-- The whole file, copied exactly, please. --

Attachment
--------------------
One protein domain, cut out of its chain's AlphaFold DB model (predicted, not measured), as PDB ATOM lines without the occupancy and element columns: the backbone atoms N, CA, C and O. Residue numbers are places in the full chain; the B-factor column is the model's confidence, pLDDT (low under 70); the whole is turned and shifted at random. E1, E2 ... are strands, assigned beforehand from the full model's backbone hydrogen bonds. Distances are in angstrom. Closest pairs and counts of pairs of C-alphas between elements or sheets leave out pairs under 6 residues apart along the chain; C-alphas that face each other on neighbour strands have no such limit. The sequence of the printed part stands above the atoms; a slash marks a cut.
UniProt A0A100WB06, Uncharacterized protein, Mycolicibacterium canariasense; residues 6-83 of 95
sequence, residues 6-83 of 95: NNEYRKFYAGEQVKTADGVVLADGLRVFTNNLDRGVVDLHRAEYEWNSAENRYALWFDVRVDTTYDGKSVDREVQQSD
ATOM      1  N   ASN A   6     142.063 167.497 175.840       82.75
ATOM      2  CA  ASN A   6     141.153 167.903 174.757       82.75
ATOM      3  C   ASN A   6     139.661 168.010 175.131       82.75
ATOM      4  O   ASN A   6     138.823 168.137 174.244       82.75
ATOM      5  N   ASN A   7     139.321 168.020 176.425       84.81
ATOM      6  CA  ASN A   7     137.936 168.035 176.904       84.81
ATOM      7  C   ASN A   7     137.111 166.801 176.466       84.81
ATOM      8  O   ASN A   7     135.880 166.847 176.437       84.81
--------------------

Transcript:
One protein domain, cut out of its chain's AlphaFold DB model (predicted, not measured), as PDB ATOM lines without the occupancy and element columns: the backbone atoms N, CA, C and O. Residue numbers are places in the full chain; the B-factor column is the model's confidence, pLDDT (low under 70); the whole is turned and shifted at random. E1, E2 ... are strands, assigned beforehand from the full model's backbone hydrogen bonds. Distances are in angstrom. Closest pairs and counts of pairs of C-alphas between elements or sheets leave out pairs under 6 residues apart along the chain; C-alphas that face each other on neighbour strands have no such limit. The sequence of the printed part stands above the atoms; a slash marks a cut.
UniProt A0A100WB06, Uncharacterized protein, Mycolicibacterium canariasense; residues 6-83 of 95
sequence, residues 6-83 of 95: NNEYRKFYAGEQVKTADGVVLADGLRVFTNNLDRGVVDLHRAEYEWNSAENRYALWFDVRVDTTYDGKSVDREVQQSD
ATOM      1  N   ASN A   6     142.063 167.497 175.840       82.75
ATOM      2  CA  ASN A   6     141.153 167.903 174.757       82.75
ATOM      3  C   ASN A   6     139.661 168.010 175.131       82.75
ATOM      4  O   ASN A   6     138.823 168.137 174.244       82.75
ATOM      5  N   ASN A   7     139.321 168.020 176.425       84.81
ATOM      6  CA  ASN A   7     137.936 168.035 176.904       84.81
ATOM      7  C   ASN A   7     137.111 166.801 176.466       84.81
ATOM      8  O   ASN A   7     135.880 166.847 176.437       84.81